• The same reinstatement provisions apply as apply under the traditional FMLA. However, restoration to position does not apply to employers with fewer than 25 employees if certain conditions are met:
      • The job no longer exists because of changes affecting employment caused by an economic downturn or other operating conditions that affect employment caused by a public health emergency, subject to the following conditions:
        • The employer makes reasonable efforts to return the employee to an equivalent position, and
        • The employer makes efforts to contact a displaced employee if anything comes up within a year of when they would have returned to work.

Note: Employers covered here but not by the rest of the FMLA (i.e. those with fewer than 50 employees) are not subject to civil action by employees (only action by the Secretary of Labor). The bill reserves the right for the secretary to exclude certain care providers and first responders from the list of “eligible employees” and exempt small businesses with fewer than 50 employees if business viability was jeopardized.

Emergency Paid Sick Leave

  • Covered Employers: Employers with fewer than 500 employees.
  • Covered Employees: All employees (no matter how long they have been employed)
  • Covered Leave Purposes:
    • To quarantine, seek a diagnosis, or get preventative care for coronavirus;
    • When a public official or healthcare provider says physical presence would jeopardize others;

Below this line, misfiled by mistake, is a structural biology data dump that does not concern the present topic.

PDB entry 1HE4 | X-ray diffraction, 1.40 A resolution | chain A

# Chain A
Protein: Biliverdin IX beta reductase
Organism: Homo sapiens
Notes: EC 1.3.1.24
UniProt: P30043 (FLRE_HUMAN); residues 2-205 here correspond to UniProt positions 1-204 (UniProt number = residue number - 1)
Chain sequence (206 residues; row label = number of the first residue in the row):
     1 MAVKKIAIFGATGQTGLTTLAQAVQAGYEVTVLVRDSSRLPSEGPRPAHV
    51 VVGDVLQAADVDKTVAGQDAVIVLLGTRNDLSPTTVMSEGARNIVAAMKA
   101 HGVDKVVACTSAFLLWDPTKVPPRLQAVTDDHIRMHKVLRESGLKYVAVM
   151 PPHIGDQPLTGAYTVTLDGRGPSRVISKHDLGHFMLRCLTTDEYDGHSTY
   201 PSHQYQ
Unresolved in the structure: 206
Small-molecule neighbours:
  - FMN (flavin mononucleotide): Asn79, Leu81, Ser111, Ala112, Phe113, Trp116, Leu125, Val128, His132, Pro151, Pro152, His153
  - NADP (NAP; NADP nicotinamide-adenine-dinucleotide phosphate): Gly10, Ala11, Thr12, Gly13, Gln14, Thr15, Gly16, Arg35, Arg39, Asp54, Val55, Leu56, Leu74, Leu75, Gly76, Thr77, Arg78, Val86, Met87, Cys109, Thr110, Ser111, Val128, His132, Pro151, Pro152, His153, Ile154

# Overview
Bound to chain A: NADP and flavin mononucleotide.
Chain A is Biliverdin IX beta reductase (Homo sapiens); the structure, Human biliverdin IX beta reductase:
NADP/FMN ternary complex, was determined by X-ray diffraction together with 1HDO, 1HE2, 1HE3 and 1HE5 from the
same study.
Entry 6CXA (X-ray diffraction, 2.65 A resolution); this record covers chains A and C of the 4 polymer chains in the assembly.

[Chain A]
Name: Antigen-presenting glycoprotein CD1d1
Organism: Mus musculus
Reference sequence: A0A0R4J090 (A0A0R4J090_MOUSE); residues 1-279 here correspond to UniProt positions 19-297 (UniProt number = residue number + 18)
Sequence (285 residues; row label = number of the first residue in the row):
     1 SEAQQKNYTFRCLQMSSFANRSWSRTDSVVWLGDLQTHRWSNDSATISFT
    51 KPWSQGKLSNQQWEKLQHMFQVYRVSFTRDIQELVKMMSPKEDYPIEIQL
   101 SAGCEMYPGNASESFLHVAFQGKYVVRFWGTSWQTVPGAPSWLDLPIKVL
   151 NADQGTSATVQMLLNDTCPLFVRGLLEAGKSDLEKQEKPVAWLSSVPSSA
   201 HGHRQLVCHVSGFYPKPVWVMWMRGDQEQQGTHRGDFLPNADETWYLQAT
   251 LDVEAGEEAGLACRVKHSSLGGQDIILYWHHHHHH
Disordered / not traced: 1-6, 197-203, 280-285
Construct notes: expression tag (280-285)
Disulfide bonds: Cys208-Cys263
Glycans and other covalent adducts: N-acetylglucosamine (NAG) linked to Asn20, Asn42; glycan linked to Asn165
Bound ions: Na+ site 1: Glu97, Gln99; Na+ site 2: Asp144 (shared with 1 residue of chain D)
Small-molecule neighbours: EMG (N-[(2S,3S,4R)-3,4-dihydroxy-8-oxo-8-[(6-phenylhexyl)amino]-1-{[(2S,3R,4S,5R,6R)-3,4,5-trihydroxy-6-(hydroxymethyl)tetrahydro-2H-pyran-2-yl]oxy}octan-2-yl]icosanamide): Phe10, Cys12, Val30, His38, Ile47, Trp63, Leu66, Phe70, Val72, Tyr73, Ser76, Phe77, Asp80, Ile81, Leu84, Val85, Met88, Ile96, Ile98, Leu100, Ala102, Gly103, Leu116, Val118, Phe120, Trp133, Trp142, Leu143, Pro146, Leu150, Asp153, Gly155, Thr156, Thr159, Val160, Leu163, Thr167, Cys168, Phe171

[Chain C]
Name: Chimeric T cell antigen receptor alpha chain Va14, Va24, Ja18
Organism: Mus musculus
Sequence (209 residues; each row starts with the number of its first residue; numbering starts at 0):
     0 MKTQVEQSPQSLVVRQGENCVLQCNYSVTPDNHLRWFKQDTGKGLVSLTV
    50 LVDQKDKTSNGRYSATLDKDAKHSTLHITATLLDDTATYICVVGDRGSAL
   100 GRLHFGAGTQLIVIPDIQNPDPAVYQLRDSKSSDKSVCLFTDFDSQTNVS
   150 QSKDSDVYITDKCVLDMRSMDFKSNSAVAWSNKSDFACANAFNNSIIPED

• To care for family member with exposure or symptoms who public official or healthcare provider says cannot be out in community; or
    • To care for a child under 18 if school or place of care is closed due to coronavirus.

Duration of Leave:

  • Full time employees are entitled to 80 hours of paid sick leave.
  • Part time employees are entitled to sick leave equal to the amount of hours worked on average over a typical two-week period.

Rate of Pay:

  • Sick leave must be paid at the employee’s regular rate of pay for leave used for the employee’s own illness, quarantine, or care.
  • Sick leave must be paid at two-thirds of the employee’s regular rate if taken to care for a family member or to care for a child whose school has closed, or if the employee’s childcare provider is unavailable due to the coronavirus.

Interaction with Other Employer-Provided Paid Sick Leave and other Paid Leave:

  • This leave must be provided in addition to other sick leave the employer provides, and employers may not change their existing leave policies to avoid responsibilities under the bill.
  • This bill does not pre-empt existing state and local paid sick leave requirements.
  • Employers cannot require employees to use other leave first.
  • Sick leave provided for under the bill does not carry over from year to year, and the requirements expire December 31, 2020.

Notice Requirements:

  • Employers must post a model notice to be provided by the federal government.

Read US H.R. 6201